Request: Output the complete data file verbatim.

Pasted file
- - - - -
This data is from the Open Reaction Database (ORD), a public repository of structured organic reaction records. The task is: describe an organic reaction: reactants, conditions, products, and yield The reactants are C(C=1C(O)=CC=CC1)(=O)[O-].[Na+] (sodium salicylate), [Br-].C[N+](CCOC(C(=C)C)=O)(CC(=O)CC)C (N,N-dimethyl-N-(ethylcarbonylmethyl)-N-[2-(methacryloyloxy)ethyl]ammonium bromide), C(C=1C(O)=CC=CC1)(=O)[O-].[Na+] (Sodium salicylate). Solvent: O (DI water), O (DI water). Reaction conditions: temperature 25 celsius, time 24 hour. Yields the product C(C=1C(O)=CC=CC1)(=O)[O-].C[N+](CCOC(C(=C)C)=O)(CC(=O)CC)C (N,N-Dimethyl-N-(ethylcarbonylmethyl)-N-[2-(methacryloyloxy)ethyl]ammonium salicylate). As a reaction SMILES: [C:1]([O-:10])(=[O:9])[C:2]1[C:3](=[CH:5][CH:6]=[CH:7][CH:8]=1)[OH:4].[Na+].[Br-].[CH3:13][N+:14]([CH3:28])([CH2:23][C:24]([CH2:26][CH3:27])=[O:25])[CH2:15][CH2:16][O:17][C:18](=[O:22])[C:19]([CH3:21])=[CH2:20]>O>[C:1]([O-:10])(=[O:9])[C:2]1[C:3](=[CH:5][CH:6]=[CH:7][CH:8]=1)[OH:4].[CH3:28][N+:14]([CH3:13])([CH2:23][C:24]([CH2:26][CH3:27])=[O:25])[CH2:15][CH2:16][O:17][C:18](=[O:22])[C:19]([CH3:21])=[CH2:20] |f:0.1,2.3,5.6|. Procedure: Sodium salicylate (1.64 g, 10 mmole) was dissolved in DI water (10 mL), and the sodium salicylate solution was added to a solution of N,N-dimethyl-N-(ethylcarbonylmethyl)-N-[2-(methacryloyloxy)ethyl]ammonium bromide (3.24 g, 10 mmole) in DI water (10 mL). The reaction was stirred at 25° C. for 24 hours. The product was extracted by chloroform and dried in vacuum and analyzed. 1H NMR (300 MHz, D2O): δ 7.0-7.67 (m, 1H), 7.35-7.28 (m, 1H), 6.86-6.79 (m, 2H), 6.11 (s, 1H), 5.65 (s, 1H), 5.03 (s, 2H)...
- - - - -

This data is from the Open Reaction Database (ORD), a public repository of structured organic reaction records. The task is: describe an organic reaction: reactants, conditions, products, and yield The reactants are C(C=1C(O)=CC=CC1)(=O)[O-].[Na+] (sodium salicylate), [Br-].C[N+](CCOC(C(=C)C)=O)(CC(=O)CC)C (N,N-dimethyl-N-(ethylcarbonylmethyl)-N-[2-(methacryloyloxy)ethyl]ammonium bromide), C(C=1C(O)=CC=CC1)(=O)[O-].[Na+] (Sodium salicylate). Solvent: O (DI water), O (DI water). Reaction conditions: temperature 25 celsius, time 24 hour. Yields the product C(C=1C(O)=CC=CC1)(=O)[O-].C[N+](CCOC(C(=C)C)=O)(CC(=O)CC)C (N,N-Dimethyl-N-(ethylcarbonylmethyl)-N-[2-(methacryloyloxy)ethyl]ammonium salicylate). As a reaction SMILES: [C:1]([O-:10])(=[O:9])[C:2]1[C:3](=[CH:5][CH:6]=[CH:7][CH:8]=1)[OH:4].[Na+].[Br-].[CH3:13][N+:14]([CH3:28])([CH2:23][C:24]([CH2:26][CH3:27])=[O:25])[CH2:15][CH2:16][O:17][C:18](=[O:22])[C:19]([CH3:21])=[CH2:20]>O>[C:1]([O-:10])(=[O:9])[C:2]1[C:3](=[CH:5][CH:6]=[CH:7][CH:8]=1)[OH:4].[CH3:28][N+:14]([CH3:13])([CH2:23][C:24]([CH2:26][CH3:27])=[O:25])[CH2:15][CH2:16][O:17][C:18](=[O:22])[C:19]([CH3:21])=[CH2:20] |f:0.1,2.3,5.6|. Procedure: Sodium salicylate (1.64 g, 10 mmole) was dissolved in DI water (10 mL), and the sodium salicylate solution was added to a solution of N,N-dimethyl-N-(ethylcarbonylmethyl)-N-[2-(methacryloyloxy)ethyl]ammonium bromide (3.24 g, 10 mmole) in DI water (10 mL). The reaction was stirred at 25° C. for 24 hours. The product was extracted by chloroform and dried in vacuum and analyzed. 1H NMR (300 MHz, D2O): δ 7.0-7.67 (m, 1H), 7.35-7.28 (m, 1H), 6.86-6.79 (m, 2H), 6.11 (s, 1H), 5.65 (s, 1H), 5.03 (s, 2H)...